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By Sarah Lacy Seagate Technology (STX
) has been scrambling the past few months to recover from a misjudgment in late 2003 that ultimately threatened to take down the whole industry.
Eighteen months ago, the biggest maker of hard drives for servers and computers was so convinced PC sales would continue soaring that it flooded the market with its products. But the market didn't rebound as expected, so Seagate and rivals ended up slashing prices to unload inventory. By the middle of last year, many of the stocks were trading at lows not seen since 2002.
The damage from that misstep is fading quickly, though, as Seagate and competitors get a boost from everyone's favorite music-player-turned-fashion-accessory -- the iPod. Not content to just make hip urbanites and college kids look cool, Apple's (AAPL
) device is rejuvenating the disk-drive industry, with Seagate benefiting in particular.
IMPRESSIVE RAMP-UP. Last June, Seagate announced its first products for the consumer electronics market, including a 1-inch drive being used in some iPod Minis as well as competing devices by Rio, Creative, and others. By the end of the year, Seagate was shipping 23% of the market's 1-inch drives. The company was edged out by only Hitachi (HIT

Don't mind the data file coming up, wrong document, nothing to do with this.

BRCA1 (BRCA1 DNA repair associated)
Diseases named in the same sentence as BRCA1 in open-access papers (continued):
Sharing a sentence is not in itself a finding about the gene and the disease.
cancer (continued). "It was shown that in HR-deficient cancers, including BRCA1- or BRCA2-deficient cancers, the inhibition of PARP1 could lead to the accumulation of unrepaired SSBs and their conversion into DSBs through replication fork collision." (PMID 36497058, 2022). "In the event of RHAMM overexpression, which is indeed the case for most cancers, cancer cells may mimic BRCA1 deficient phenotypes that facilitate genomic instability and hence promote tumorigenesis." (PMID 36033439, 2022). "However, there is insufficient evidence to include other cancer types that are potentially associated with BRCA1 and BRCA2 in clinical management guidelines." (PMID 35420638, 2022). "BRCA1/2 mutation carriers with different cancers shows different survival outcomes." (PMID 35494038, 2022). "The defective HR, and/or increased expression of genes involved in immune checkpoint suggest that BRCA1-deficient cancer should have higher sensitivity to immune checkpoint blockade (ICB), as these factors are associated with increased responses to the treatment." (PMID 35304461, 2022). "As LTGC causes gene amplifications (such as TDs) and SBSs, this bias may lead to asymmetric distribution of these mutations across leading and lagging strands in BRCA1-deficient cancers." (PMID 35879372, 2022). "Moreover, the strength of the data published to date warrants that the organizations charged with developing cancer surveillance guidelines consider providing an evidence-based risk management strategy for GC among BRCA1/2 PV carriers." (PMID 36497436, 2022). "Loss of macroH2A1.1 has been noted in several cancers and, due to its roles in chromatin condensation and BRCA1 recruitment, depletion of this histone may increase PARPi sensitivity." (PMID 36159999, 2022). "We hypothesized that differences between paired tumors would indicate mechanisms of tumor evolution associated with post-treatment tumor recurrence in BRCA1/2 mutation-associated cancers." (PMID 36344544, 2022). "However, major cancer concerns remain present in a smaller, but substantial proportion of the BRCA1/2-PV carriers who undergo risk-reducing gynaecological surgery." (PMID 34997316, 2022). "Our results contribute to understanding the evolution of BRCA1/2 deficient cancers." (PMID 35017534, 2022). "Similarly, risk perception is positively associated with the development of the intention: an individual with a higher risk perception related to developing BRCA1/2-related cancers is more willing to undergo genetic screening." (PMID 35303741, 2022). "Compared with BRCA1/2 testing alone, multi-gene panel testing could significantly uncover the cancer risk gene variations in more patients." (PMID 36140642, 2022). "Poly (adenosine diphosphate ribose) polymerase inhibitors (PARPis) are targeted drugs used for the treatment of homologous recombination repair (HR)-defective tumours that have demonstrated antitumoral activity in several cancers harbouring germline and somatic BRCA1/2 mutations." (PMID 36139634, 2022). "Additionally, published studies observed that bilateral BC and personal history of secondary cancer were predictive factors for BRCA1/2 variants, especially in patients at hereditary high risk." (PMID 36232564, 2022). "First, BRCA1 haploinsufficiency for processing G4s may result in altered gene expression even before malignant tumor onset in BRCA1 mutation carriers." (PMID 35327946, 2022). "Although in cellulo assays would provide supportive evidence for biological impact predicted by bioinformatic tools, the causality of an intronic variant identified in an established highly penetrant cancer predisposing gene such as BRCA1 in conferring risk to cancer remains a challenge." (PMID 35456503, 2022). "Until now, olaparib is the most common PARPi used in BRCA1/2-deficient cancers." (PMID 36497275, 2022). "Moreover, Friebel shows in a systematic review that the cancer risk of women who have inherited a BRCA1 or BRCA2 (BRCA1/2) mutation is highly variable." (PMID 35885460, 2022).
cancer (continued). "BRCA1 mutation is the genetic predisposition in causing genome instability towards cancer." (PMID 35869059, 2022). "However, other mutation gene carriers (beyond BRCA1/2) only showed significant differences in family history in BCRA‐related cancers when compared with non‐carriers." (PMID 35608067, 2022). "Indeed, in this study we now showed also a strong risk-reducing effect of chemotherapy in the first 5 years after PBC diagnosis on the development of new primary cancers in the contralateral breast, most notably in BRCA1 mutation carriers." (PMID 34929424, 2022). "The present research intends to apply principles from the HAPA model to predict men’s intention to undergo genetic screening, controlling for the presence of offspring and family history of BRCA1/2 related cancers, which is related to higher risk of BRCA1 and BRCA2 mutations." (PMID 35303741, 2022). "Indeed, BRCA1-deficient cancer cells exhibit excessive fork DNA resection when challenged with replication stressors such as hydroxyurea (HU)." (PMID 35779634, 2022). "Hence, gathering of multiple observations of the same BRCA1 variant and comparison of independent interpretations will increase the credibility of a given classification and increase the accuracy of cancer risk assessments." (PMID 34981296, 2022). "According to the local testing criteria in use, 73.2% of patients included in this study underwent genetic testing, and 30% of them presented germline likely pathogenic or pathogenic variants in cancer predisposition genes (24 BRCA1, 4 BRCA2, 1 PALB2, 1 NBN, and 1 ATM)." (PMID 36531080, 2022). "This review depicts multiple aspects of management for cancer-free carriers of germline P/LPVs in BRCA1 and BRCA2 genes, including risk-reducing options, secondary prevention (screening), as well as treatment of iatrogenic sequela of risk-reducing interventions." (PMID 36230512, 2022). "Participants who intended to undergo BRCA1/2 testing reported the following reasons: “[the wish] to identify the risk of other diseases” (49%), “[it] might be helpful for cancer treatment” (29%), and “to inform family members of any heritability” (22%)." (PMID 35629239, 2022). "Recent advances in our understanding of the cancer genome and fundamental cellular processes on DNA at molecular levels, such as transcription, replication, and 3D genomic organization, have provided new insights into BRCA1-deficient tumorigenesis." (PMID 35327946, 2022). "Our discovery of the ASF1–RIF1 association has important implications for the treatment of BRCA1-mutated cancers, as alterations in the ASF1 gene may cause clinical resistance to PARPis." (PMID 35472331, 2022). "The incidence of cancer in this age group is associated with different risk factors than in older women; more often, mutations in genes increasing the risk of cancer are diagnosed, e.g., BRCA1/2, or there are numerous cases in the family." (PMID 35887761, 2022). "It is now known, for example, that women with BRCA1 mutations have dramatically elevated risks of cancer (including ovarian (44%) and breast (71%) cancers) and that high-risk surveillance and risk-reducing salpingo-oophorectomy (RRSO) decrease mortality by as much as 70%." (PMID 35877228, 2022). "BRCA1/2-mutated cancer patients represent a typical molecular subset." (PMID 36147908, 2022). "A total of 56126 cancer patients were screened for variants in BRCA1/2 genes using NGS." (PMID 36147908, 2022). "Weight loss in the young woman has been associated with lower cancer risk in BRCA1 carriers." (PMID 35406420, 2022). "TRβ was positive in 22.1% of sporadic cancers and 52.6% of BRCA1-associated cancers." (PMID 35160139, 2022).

), its most formidable rival in this realm, according to IDC, a research firm in Framingham, Mass.
With 1.5 million units shipped, it was the fastest ramp-up a Seagate product has seen, says Pat O'Malley, senior vice-president of consumer electronics for the company. Seagate unveiled a 6-gigabyte version in late February, in lockstep with Hitachi. "It's a fun time for us," he says. "We're cool again."
The iPod's success symbolizes a new world of consumer electronics, where phones, PDAs, music players, and video players converge to form superdevices that need powerful memories. Add to that the digital living room aspirations of companies like TiVo (TIVO
), Microsoft (MSFT
), and the PC makers, where a family's pictures, movies, and music are all on one device. It could mean far more drives than have ever been sold before.
GOOD TIMING. Just a few years ago, most households probably had one disk drive, as part of their computer -- maybe two, if they had a laptop. Now, they've got drives in MP3 players, TiVos, X-boxes, and soon -- the hope is -- cell phones. A typical household could have as many as 10 or 20 hard drives.
Seagate and its rivals are calling it the fourth wave for their industry, comparable to selling drives for hulking mainframes, minicomputers, and, more recently, PCs. Seagate may have jumped in just in time. In six months, it has almost overtaken Hitachi, which has made a 1-inch drive since 1999. Competitor Maxtor (MXO
) has been slower to the market, with its small drives a year out. Consumer electronics concerns like Fujitsu and Samsung (SAMCF
) are just now talking about taking the plunge.
The consumer electronics vision isn't new for drivemakers, but the iPod and, to a lesser extent, Microsoft's X-Box and TiVo-like devices are finally making it a reality, says Dave Reinsel, IDC's director of storage research. In 2003, 20 million drives were sold to consumer electronics outfits. In 2004, that figure more than doubled, to 43 million drives. By 2008, IDC expects that the industry will be buying 165 million drives -- more than 30% of drivemakers' total output.